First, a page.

If promiscuous sex and sleaze is your main gripe, then I hope you will advocate caning and life imprisonment for adulterers who cheat on their wives, legal straight prostitutes in Singapore, and Singaporean men who go to nearby countries for sex. Or perhaps for any men who have sex before marriage. And would you support adding life imprisonment for lesbians too? Because currently the laws are only for the men. We're not talking about something abstract like statistical harm, we're talking about real people who are thrown in jail and caned just for being lonely. It's not like gays can get married and live happily monogamously in a stable relationship - because gay marriage is illegal too. Given society's bigoted attitudes, gays can hardly do anything at all. No wonder they had to go to dark alleys just to meet each other.

Dee/Yuri said...

Speaking as a heterosexual female, it's amusing that some assume that everyone follows the "straight and narrow" path of "sex after marriage" or follows whatever views on sex you hold.

In fact, if I'm not wrong, at least 1/4 to 1/3 of young Singaporeans(kids in primary to secondary school) practise casual sex. Call me outrageous but I'd place the figures at somewhere between 1/3 to 1/2 instead(many tend to lie when taking a survey, ya know)! Many of these young children also tend to change partners at random and a number of them also take part in orgies and at least a significant number of them already have HIV-1 or AIDS or STDs.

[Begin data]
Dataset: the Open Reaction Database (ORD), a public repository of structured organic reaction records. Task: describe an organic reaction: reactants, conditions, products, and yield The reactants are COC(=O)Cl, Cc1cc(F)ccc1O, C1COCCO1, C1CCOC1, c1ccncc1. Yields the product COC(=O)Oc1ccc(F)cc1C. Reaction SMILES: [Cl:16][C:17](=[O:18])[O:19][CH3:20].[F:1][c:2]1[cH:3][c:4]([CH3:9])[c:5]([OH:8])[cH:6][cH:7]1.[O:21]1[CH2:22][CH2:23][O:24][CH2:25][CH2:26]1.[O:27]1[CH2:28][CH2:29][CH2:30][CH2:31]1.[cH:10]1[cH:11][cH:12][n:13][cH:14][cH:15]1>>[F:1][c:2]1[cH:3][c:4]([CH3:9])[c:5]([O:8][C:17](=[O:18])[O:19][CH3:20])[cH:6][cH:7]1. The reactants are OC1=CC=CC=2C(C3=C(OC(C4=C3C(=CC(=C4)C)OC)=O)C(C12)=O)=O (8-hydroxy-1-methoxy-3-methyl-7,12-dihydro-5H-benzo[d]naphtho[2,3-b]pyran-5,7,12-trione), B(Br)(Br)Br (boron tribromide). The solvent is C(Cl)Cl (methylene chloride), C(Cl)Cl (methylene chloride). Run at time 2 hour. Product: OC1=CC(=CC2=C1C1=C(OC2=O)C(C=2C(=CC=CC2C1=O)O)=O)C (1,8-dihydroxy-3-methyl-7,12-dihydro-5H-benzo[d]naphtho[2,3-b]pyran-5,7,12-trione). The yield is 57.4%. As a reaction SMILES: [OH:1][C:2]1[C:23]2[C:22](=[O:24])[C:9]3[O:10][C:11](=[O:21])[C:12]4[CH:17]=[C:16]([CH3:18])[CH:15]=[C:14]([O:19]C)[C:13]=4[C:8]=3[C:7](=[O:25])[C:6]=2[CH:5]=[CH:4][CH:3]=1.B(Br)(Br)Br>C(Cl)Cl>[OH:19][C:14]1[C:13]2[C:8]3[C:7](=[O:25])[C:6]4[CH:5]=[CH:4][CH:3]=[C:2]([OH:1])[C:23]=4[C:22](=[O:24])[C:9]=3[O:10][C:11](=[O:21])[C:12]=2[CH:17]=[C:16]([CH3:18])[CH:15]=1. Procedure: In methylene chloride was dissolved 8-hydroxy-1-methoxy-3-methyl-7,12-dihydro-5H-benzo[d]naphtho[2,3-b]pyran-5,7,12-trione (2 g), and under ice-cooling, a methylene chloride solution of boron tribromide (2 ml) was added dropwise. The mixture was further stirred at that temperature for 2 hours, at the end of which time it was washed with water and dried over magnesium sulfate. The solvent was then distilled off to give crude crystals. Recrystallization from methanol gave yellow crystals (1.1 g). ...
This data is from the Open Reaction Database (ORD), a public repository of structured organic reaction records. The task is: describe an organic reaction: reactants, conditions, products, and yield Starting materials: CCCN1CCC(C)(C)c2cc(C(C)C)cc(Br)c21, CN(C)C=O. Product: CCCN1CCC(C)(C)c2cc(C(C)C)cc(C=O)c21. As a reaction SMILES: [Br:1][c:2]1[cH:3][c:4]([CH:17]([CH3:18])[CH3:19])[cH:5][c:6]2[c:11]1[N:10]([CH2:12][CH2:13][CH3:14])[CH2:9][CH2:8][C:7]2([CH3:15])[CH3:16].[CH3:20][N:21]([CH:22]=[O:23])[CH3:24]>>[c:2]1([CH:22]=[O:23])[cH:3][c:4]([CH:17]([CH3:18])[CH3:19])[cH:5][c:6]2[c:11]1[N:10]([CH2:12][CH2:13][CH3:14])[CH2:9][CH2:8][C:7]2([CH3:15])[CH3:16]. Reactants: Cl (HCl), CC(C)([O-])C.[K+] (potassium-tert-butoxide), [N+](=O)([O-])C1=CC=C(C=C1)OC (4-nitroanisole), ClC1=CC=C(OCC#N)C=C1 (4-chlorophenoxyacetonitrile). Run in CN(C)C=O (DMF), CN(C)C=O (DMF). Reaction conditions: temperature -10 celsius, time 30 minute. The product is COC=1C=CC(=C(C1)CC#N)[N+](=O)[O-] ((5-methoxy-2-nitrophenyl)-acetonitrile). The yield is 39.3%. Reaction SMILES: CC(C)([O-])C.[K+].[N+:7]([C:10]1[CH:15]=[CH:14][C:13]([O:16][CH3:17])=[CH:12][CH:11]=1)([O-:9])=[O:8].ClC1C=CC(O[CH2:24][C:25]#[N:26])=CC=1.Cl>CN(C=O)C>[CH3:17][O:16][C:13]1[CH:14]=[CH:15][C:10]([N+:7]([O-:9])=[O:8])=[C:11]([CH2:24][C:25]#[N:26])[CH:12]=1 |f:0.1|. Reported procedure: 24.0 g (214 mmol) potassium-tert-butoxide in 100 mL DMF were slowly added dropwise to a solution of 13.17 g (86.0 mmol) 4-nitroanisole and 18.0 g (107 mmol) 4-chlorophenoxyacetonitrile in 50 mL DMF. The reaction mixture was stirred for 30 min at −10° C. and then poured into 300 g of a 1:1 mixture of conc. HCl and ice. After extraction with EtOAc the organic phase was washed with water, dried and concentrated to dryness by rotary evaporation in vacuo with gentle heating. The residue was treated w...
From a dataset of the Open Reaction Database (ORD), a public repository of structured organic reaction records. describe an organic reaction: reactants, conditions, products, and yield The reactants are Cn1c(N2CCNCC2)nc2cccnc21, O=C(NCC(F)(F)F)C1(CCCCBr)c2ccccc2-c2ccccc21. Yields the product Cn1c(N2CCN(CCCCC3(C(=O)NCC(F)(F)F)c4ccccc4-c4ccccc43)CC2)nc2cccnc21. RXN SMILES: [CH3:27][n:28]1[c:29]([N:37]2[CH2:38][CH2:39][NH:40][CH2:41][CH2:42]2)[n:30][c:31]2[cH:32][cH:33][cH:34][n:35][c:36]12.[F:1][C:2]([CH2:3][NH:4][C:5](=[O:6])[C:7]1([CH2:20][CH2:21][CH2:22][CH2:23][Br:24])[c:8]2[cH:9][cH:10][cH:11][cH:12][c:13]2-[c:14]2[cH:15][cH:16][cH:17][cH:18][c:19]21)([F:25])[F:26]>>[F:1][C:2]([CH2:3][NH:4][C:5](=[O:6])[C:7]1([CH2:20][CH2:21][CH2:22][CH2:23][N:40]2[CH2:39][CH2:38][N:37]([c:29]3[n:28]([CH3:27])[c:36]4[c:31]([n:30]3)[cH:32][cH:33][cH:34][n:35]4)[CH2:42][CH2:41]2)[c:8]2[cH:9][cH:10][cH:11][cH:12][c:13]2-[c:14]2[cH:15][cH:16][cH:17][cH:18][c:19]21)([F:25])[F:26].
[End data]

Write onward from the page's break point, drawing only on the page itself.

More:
Also, there're plenty of het. adults who practise casual sex(sometimes "anonymous" too). And the manners in which they partake in casual sex can't always said to be safe, either.

For instance, there're those who swap partners with either friend or stranger and even those who engage in bdsm(bondage, domination, sadism and machoism for the uninitiated) sessions. In some of these really hardcore s&m(excluding bondage) sessions, there's blood being shed and sometimes, needles and other "tools" are used on multiple individuals, often with blood on them. In some of these sessions, there's anonymity guaranteed which often means that you never know if that stranger next to you has STDs or HIV-1 or AIDS.

And there're quite a few of such sessions held in Singapore which're open to strangers(as long as you know the "password", you can simply walk in.) Yes, I'm well aware that much of the bdsm community practises safe sex but there're also the wilder sides, too. Plus, if you're ignorant about safe sex and AIDS, then you might not really care about who you screw and what protection methods you ought to use.